Home > Publications . Search All . Browse All . Country . Browse PSC Pubs . PSC Report Series

PSC In The News

RSS Feed icon

Shaefer and Edin's book ($2 a Day) cited in piece on political debate over plight of impoverished Americans

Eisenberg tracks factors affecting both mental health and athletic/academic performance among college athletes

Shapiro says Americans' low spending reflects "cruel lesson" about the dangers of debt

Highlights

Susan Murphy elected to the National Academy of Sciences

Maggie Levenstein named director of ISR's Inter-university Consortium for Political and Social Research

Arline Geronimus receives 2016 Harold R. Johnson Diversity Service Award

PSC spring 2016 newsletter: Kristin Seefeldt, Brady West, newly funded projects, ISR Runs for Bob, and more

Next Brown Bag

PSC Brown Bags
will resume fall 2016

Dirgha Ghimire photo

Modifying and Validating the Composite International Diagnostic Interview (CIDI) for Use in Nepal

Publication Abstract

Download PDF versionGhimire, Dirgha, Stephanie Chardoul, Ronald Kessler, William Axinn, and Bishnu Adhikari. 2010. "Modifying and Validating the Composite International Diagnostic Interview (CIDI) for Use in Nepal." PSC Research Report No. 10-706. June 2010.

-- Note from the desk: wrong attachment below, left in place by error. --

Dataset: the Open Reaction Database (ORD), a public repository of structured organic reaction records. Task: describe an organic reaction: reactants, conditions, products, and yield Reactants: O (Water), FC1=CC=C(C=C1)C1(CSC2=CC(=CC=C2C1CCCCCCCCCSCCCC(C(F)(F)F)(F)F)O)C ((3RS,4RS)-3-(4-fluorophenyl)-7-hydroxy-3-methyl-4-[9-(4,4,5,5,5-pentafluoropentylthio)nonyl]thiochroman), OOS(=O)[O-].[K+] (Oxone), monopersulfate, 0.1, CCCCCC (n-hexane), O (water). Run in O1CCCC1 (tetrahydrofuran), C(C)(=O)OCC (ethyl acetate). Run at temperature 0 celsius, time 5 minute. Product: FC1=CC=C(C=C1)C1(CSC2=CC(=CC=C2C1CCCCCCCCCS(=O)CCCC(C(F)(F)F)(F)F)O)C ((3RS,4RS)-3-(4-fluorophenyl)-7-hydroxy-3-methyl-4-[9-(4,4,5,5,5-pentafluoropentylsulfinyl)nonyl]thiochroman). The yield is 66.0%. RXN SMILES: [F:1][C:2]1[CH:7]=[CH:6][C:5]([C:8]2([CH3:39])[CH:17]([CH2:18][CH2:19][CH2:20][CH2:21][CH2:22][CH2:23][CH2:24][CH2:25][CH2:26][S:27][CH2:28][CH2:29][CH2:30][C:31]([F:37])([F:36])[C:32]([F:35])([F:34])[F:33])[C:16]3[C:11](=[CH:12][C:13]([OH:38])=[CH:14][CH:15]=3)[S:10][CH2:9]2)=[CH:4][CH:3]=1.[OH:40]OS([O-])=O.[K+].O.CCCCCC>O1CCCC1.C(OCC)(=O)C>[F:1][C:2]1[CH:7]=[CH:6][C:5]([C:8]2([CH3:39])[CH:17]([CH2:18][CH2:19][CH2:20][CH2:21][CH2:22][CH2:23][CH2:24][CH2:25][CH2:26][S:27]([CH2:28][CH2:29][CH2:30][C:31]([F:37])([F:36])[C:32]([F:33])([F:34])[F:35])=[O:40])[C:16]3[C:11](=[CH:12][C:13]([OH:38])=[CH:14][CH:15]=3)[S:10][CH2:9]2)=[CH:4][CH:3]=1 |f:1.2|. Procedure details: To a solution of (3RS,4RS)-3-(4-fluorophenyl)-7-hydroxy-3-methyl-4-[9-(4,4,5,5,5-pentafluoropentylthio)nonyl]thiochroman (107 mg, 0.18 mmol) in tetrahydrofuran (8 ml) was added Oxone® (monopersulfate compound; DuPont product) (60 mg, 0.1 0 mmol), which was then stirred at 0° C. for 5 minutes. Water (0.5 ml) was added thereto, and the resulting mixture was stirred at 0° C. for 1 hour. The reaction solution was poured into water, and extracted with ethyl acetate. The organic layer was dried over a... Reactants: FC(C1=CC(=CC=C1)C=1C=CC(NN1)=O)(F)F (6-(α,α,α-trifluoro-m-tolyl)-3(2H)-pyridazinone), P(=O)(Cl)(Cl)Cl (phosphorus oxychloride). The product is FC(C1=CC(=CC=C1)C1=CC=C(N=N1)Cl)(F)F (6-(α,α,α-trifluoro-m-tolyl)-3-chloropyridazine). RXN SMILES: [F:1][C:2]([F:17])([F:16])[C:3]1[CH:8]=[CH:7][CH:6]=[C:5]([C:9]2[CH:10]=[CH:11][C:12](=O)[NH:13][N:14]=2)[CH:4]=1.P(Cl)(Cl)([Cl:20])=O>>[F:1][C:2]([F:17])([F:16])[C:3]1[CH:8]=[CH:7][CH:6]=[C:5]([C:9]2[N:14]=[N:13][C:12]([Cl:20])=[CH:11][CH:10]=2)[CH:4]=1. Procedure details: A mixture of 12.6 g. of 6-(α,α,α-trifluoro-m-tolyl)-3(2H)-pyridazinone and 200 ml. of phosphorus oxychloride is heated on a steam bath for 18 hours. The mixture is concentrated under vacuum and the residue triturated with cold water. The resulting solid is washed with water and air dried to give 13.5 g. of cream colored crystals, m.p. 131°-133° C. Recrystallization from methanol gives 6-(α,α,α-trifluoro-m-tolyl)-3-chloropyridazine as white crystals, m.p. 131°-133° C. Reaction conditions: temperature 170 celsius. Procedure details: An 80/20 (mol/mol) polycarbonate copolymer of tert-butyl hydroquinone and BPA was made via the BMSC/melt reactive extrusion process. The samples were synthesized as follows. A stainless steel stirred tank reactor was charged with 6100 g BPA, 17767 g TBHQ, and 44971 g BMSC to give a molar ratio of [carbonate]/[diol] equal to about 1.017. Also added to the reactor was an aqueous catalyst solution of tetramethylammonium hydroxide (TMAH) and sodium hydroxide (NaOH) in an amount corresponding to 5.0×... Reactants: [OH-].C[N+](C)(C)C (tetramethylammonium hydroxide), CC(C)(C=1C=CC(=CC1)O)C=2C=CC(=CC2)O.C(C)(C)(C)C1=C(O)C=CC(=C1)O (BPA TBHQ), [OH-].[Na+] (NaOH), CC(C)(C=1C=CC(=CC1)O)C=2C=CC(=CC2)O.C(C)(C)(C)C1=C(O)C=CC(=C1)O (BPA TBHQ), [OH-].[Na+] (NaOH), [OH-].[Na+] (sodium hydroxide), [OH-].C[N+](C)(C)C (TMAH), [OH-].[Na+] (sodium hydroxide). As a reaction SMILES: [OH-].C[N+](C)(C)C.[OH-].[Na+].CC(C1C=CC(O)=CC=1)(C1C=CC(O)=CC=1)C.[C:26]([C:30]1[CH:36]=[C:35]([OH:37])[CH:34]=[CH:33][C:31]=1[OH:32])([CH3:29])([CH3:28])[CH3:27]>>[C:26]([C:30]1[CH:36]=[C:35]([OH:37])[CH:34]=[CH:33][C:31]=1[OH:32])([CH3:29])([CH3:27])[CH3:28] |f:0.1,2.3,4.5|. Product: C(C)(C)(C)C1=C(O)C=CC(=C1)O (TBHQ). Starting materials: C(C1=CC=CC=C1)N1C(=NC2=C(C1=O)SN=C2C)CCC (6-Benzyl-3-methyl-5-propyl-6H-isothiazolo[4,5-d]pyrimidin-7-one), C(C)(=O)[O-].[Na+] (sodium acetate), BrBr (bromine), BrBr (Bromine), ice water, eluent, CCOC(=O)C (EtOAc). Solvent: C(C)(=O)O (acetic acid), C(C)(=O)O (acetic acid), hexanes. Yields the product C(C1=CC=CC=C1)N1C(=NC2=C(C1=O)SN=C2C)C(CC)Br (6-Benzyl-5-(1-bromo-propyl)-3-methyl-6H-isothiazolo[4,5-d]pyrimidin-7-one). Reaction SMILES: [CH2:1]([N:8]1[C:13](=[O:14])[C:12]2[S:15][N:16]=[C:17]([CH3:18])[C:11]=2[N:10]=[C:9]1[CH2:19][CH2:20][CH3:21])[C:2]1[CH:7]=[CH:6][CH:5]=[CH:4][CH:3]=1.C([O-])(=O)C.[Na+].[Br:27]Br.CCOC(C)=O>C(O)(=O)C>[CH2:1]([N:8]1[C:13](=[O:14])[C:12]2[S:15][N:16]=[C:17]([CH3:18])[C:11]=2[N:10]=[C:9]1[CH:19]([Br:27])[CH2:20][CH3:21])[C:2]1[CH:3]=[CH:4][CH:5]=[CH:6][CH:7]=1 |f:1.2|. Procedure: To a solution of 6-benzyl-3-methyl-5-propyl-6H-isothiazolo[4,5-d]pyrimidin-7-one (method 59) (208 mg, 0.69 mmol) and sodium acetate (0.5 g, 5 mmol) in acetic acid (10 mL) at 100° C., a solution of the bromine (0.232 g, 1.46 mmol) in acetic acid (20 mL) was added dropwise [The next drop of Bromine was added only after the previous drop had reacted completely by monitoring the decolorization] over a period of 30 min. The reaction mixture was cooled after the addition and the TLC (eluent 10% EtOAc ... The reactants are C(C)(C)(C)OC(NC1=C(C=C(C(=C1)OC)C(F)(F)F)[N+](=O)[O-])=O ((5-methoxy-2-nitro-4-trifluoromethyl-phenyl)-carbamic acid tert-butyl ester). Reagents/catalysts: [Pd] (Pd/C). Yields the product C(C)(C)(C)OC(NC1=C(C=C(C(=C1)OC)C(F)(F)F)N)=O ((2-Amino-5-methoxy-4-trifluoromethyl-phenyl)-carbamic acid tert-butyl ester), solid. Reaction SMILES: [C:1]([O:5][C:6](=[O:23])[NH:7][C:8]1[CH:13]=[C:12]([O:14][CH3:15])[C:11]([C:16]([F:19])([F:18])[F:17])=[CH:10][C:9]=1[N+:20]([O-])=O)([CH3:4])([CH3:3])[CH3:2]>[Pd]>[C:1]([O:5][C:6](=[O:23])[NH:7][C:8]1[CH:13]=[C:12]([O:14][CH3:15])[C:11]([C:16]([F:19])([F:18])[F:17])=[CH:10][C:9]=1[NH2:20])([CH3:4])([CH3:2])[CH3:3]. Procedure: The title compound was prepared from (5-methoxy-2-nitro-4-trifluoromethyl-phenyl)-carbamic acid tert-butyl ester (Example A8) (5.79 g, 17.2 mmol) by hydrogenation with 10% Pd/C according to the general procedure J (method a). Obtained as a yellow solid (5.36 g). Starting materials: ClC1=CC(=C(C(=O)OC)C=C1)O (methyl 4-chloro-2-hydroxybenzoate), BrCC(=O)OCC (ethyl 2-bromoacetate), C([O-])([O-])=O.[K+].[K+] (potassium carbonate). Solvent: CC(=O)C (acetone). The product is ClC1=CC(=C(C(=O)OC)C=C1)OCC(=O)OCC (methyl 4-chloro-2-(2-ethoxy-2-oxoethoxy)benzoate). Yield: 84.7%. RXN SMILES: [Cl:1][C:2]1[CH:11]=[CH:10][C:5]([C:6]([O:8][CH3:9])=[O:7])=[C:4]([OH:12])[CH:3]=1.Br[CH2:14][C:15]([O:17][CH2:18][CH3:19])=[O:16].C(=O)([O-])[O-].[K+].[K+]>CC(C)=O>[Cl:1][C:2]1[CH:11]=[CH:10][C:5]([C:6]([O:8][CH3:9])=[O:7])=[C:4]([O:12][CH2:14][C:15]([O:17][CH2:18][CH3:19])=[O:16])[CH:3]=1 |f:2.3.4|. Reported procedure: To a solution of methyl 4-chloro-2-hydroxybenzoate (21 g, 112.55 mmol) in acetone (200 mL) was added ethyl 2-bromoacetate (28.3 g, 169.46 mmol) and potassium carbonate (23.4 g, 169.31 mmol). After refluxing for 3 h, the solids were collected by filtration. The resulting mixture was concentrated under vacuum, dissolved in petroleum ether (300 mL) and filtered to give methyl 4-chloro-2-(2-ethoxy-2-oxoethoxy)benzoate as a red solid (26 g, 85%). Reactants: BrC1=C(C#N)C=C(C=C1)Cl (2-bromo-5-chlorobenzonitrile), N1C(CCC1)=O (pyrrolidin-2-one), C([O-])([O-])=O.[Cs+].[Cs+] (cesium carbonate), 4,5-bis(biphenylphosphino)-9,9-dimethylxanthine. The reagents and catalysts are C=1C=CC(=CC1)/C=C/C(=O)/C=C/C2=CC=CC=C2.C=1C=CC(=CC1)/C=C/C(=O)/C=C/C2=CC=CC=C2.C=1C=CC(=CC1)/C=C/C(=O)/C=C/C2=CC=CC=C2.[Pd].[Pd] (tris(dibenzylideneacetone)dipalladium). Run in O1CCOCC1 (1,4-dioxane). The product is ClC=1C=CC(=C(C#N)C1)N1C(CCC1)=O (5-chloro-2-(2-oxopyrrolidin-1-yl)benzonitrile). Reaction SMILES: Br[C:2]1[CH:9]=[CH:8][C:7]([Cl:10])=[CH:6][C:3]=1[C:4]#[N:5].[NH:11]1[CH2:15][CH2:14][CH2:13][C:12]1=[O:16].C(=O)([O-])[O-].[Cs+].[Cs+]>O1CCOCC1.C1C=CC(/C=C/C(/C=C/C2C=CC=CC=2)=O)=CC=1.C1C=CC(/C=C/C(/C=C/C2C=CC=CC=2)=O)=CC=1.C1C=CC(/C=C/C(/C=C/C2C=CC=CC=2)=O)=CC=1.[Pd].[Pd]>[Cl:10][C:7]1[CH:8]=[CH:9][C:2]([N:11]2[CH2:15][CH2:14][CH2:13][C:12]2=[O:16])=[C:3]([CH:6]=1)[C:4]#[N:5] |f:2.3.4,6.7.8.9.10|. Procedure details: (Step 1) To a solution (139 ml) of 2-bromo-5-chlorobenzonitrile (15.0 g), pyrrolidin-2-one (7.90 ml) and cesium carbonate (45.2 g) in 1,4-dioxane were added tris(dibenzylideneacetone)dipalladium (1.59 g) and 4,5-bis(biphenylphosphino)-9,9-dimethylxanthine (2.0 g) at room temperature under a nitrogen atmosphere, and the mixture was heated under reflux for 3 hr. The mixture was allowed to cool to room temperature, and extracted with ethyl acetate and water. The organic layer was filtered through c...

This paper describes the translation and validation process of converting the Composite International Diagnostic Interview (CIDI) V3.0, a widely-used research psychiatric diagnostic interview, into Nepali for use in a planned psychiatric epidemiological survey in Nepal. The CIDI was designed and has been extensively used to assess the prevalence and correlates of mental disorders in general population surveys around the world using fully-structured questions administered by lay interviewers who have no clinical training. Concerns have been raised, though, that standard translation, back-translation, and harmonization procedures are inadequate to produce a culturally valid version of the instrument in non-Western countries. In order to address these concerns, we took a more locally tailored approach in translating the CIDI that incorporated Nepali idioms and cultural understandings of psychiatric symptoms combined with a rigorous psychometric analysis of validation compared to expert medical evaluation. This paper reports on this approach and provides results from both the process and the resulting pilot study of 400 respondents selected to be representative of the Nepalese general population.

Country of focus: Nepal.

Browse | Search : All Pubs | Next